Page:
Interviews

Are.na

Screenshot from Are.na, 2018.

Are.na is an online platform for creative thinking and collaborative research. Founded in 2011 by artists Charles Broskoski, Daniel Pianetti, and Chris Sherron, today Are.na is a flourishing web-based community. Artists use it to conduct research; teachers use it to share course materials and interact with their students; and museums and galleries use it to host blogs and interactive exhibitions. Here, the Are.na team discusses the platform and the ideas that underpin its structure and development.

WE BUILT ARE.NA INITIALLY FOR OURSELVES. A few of us were making art online, and some of our peers had research-based practices, and they would collect ideas from disparate places and demonstrate how those ideas led to their art. The research itself was inspiring. Are.na is one result of our desire to build a new kind of artistic agency.

Working online fosters ongoing, ambient conversations with people anywhere thinking along the same lines or making similar work. Much more so than in a gallery setting, it makes sense for viewers to have access to the context surrounding the work. We believe the delineation between process and result, or between published and not published, is artificial—we see this relationship instead as a smooth gradient.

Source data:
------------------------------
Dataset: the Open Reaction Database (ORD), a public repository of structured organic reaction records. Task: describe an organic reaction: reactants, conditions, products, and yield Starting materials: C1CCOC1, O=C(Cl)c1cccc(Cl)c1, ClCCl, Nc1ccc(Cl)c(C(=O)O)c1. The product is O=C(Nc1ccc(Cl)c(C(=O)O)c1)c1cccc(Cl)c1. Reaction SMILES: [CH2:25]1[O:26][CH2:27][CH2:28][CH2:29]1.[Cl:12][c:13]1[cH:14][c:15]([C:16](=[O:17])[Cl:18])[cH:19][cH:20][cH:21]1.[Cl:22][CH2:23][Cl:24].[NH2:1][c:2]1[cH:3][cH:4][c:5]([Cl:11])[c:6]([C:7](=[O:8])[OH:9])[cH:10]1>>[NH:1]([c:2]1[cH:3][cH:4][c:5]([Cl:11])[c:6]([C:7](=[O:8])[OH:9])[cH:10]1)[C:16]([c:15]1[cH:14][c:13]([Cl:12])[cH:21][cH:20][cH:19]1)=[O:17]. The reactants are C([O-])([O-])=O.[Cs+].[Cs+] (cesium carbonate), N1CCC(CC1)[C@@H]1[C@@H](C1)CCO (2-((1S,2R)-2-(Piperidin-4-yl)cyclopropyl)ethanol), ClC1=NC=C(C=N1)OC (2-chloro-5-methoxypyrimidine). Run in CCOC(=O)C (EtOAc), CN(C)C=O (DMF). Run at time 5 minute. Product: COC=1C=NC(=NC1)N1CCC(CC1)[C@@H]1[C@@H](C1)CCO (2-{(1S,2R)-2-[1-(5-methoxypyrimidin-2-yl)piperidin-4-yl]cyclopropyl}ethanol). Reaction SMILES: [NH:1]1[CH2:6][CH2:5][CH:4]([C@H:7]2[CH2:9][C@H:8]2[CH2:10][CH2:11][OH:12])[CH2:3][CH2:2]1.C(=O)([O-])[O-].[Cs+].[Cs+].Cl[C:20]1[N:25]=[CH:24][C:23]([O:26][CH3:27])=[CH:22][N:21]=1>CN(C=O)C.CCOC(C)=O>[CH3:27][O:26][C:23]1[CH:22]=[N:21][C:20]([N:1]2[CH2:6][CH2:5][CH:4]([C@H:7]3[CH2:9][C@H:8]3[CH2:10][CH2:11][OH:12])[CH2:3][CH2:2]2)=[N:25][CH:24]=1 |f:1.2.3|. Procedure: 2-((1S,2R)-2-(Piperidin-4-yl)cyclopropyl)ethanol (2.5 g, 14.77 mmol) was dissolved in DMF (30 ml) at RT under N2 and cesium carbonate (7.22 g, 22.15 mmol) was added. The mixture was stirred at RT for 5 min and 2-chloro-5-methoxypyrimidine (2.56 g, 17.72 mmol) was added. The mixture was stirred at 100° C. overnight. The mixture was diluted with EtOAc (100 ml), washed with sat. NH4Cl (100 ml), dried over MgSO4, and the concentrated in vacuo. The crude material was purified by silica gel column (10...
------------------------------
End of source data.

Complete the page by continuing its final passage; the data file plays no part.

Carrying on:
What we are trying to do now is take a skill artists and creative people in related fields possess—how to assimilate, sort through, and process lots of information, much of it visual—and help others become better at it. The interests of artists are baked into Are.na; now we want to take how artists think and inject it into the rest of the world. Even our interface, which is hands-off and open-ended, is an attempt to build a space for self-directed inquiry. This is part of what distinguishes us from other platforms. There are no “likes” on Are.na. Instead, it connects things: you have to see something, understand its context, then slot it into a new context. The difficulty of that, as opposed to clicking “like,” is akin to building a muscle—one we think is healthy and helpful. Doritos are addictive, but running can be, too. We are not just a technology start-up; we come from different backgrounds, and everything we do is culturally inflected.

And we’re beginning to see how our work is branching out. One group of Are.na users discovered overlapping interests and perspectives, and so they formed a reading group called Learning Gardens. That has led to things like a conference on cybernetics. We enjoy seeing people who, while working on their own, notice where their curiosity converges with other people’s. The hardest thing about being on the internet today is having the motivation to move beyond the same five websites, to actively seek new things out. We hope Are.na stimulates that sense of discovery.

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